Intellectual Property, Pages 658–659

Mayo Collaborative v. Prometheus Labs

Supreme Court of the United States, 2012

Facts:

Prometheus licensed two patents from a Canadian hospital which say how to deliver the right dosage of thiopurine drugs based on the concentration of thiopurine metabolites in the blood. It then sued Mayo for infringing on its patent.

Procedural History:

  • The district court held that the claims were unpatentable as natural phenomena.

  • The Federal Circuit reversed, finding that the claims were patentable because they both transformed the patient and involved transformations in measuring the metabolites.

  • The Supreme Court vacated the Circuit decision, saying that transformations were just an "important clue" to patentability.

  • The Federal Circuit again found the claims patentable.

Rule:

Laws of nature are not inherently protectable, but applying a law of nature or math to a known structure or process may be patentable. This involves more than just stating the law and saying "apply it."

Issue:

Did Prometheus's processes transform the underlying natural laws into patentable applications thereof?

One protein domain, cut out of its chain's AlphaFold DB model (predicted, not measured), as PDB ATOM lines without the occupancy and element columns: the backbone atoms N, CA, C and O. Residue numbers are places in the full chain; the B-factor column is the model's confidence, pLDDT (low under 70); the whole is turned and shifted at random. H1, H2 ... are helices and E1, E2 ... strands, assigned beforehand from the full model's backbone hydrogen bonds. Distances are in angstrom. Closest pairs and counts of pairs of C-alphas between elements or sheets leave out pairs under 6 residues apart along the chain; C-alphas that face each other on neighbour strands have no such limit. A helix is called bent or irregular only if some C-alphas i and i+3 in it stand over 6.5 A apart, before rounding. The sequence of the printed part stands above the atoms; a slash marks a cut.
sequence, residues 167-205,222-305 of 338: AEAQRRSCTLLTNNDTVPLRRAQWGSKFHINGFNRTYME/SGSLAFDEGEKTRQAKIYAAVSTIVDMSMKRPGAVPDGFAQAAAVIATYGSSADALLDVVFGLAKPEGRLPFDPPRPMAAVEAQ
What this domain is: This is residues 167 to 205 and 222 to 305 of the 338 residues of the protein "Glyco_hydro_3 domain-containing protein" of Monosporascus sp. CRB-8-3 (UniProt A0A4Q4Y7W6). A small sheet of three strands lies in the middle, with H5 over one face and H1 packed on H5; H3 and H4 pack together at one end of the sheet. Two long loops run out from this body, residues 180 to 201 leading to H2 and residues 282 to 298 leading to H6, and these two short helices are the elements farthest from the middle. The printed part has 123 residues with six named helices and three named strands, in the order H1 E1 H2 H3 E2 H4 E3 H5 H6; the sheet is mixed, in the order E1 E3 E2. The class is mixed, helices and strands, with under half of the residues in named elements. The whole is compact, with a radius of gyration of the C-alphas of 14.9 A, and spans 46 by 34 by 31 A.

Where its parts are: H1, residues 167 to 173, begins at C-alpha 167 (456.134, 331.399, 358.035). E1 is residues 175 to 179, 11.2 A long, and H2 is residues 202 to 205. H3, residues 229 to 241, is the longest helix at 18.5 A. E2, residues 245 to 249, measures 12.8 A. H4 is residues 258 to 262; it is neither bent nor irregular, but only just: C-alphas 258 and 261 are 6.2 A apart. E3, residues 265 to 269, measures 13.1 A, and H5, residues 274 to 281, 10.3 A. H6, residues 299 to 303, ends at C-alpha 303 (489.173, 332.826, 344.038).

Reasoning:

Patentability should not depend on how well-drafted the patent application is. Claims should not just preempt the use of a natural law. They should contain other elements in a combination called an "inventive concept" to ensure that it is more than the natural law itself. Just reciting a law and saying "apply it" does not make it patentable. Einstein and Archimedes could not have gotten patents for their physics discoveries by just telling people to use their formulas.

In Diehr, a similar case finding patentability, the claim was not just applying their formula. It consisted of monitoring the temperature inside a mold, feeding the numbers into a computer which used the formula to constantly calculate when the mold should open, and then having the computer signal a device to open the mold. The formula itself was not patentable, but the overall process of which it was just a step was.

Here, there are no additional steps. The claims effectively just claim the underlying laws of nature themselves.

Holding:

No, the claims just claim the underlying laws of nature without additional steps. Reversed.

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